Article

Acetylcholinesterase inhibitor in combination with cognitive training in older adults.

Palo Alto Veterans Affairs Health Care System, Palo Alto, CA, USA.
The Journals of Gerontology Series B Psychological Sciences and Social Sciences (Impact Factor: 2.85). 10/2008; 63(5):P288-94. DOI: 10.1093/geronb/63.5.P288
Source: PubMed

ABSTRACT To determine if donepezil, an acetylcholinesterase (AChE) inhibitor, improved the assimilation of cognitive training by older adults with memory complaints, we gave 168 nondemented, community-dwelling volunteers with memory complaints either 5 mg of donepezil (Aricept) or placebo daily for 6 weeks in a randomized, double-blind, placebo-controlled trial. The dosage rose to 10 mg daily for another 6 weeks before a 2-week course of cognitive training and was maintained for the remainder of a year. Cognitive training improved performance; donepezil was well tolerated. However, there were no significant benefits of donepezil compared with placebo. An additional dose-ranging study with a starting dose of 5 mg a day suggests that the high dose was not the reason. Physiological tolerance may occur with chronic donepezil treatment and may increase AChE levels; this may be why short-term studies have shown the benefit of AChE inhibitor use in nondemented participants whereas chronic use has failed to enhance cognition.

0 Bookmarks
 · 
103 Views
  • [Show abstract] [Hide abstract]
    ABSTRACT: Objectives: Increasingly, cognitive training appears an asset in improving attention and working memory for older adults. We conducted a study involving a 'holistic' training program for several cohorts of older adults (N = 112), targeting community residents with a spectrum of memory complaints ranging from Age Associated Memory Impairment to mild dementia. Method: We developed a 7-session, manualized program targeting concentration, as well as mindfulness, exercise, stress reduction, socialization, diet, and values/identity techniques. We applied this model to 11 cohorts and conducted pre- and post-testing on memory (List Learning, Story Memory, Coding, Digit Span, Recall, and Recognition) and function (Functional Assessment Questionnaire). We also divided the Memory Group by Risk Status - Low, Medium, and High. Results: Results showed that the Memory Clinic Group as a whole improved on this training on most scales. When broken down by risk status, the Low and Medium Risk Groups were statistically superior to the High Risk Group on cognitive measures. Conclusion: There were differences also on adjustment, this time favoring only the Low Risk Groups. Holistic memory training seems to be impactful for older adults.
    Aging and Mental Health 07/2013; 18(2). DOI:10.1080/13607863.2013.819832 · 1.78 Impact Factor
  • Source
    [Show abstract] [Hide abstract]
    ABSTRACT: Over the past decade, HIV has been transformed from a terminal to chronic disease. Physical and occupational therapists are seeing increasing numbers of patients/clients who are aging with HIV. Nearly half of the adults with HIV experience mild to severe cognitive deficits, which can interfere with everyday functioning such as driving and medication adherence. Such cognitive deficits become more severe with increasing age. Given that nearly half of those with HIV will be 50 or older by 2015, physical and occupational therapists must explore strategies to improve or maintain cognitive functioning and/or mitigate for cognitive loss in this clinical population. In this review article, promising strategies to support healthy cognitive aging in HIV, such as psychostimulants and treatment of mental health issues, are discussed. Following this, some ineffective strategies such as acetylcholinesterase inhibitors are described. Finally, novel but unsupported strategies such as transcranial stimulation are examined. Implications for treatment and research are provided.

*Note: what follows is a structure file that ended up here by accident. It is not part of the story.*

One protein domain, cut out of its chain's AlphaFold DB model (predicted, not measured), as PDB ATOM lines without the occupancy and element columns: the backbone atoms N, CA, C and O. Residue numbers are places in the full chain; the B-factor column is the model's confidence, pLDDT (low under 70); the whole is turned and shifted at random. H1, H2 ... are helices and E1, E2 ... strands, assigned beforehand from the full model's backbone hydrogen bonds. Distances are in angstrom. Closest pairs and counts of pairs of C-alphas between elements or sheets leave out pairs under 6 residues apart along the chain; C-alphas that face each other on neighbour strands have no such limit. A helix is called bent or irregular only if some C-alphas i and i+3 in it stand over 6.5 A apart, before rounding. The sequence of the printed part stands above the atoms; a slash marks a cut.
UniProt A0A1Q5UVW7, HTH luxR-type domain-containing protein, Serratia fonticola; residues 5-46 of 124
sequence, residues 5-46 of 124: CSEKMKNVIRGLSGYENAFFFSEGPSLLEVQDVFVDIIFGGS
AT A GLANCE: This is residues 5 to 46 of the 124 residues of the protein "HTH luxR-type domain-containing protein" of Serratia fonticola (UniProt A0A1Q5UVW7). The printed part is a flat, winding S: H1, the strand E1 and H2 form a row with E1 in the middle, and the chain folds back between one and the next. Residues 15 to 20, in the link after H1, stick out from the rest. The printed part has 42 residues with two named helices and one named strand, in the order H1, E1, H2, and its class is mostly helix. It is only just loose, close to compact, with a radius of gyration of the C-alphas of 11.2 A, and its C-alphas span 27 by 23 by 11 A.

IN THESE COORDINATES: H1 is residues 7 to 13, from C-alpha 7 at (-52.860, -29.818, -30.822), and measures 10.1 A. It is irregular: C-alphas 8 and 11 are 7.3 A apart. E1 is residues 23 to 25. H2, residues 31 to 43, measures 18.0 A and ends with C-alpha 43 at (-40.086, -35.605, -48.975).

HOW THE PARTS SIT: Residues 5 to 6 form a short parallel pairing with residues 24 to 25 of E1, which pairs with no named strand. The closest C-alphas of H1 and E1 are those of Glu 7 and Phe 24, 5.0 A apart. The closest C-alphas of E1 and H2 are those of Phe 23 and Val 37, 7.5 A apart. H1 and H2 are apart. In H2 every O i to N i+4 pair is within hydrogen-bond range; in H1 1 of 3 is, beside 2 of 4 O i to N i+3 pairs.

Physical & Occupational Therapy in Geriatrics 08/2012; DOI:10.3109/02703181.2012.709588
  • Source
    [Show abstract] [Hide abstract]
    ABSTRACT: Highly active antiretroviral therapy has given the chance to those living with HIV to keep on living, allowing them the opportunity to age and perhaps age successfully. Yet, there are severe challenges to successful aging with HIV, one of which is cognitive deficits. Nearly half of those with HIV experience cognitive deficits that can interfere with everyday functioning, medical decision making, and quality of life. Given that cognitive deficits develop with more frequency and intensity with increasing age, concerns mount that as people age with HIV, they may experience more severe cognitive deficits. These concerns become especially germane given that by 2015, 50% of those with HIV will be 50 and older, and this older cohort of adults is expected to grow. As such, this paper focuses on the etiologies of such cognitive deficits within the context of cognitive reserve and neuroplasticity. From this, evidence-based and hypothetical prevention (i.e., cognitive prescriptions), rehabilitation (i.e., speed of processing training), and mitigation (i.e., spaced retrieval method) strategies are reviewed. Implications for nursing practice and research are posited.
    01/2013; 2013:297173. DOI:10.1155/2013/297173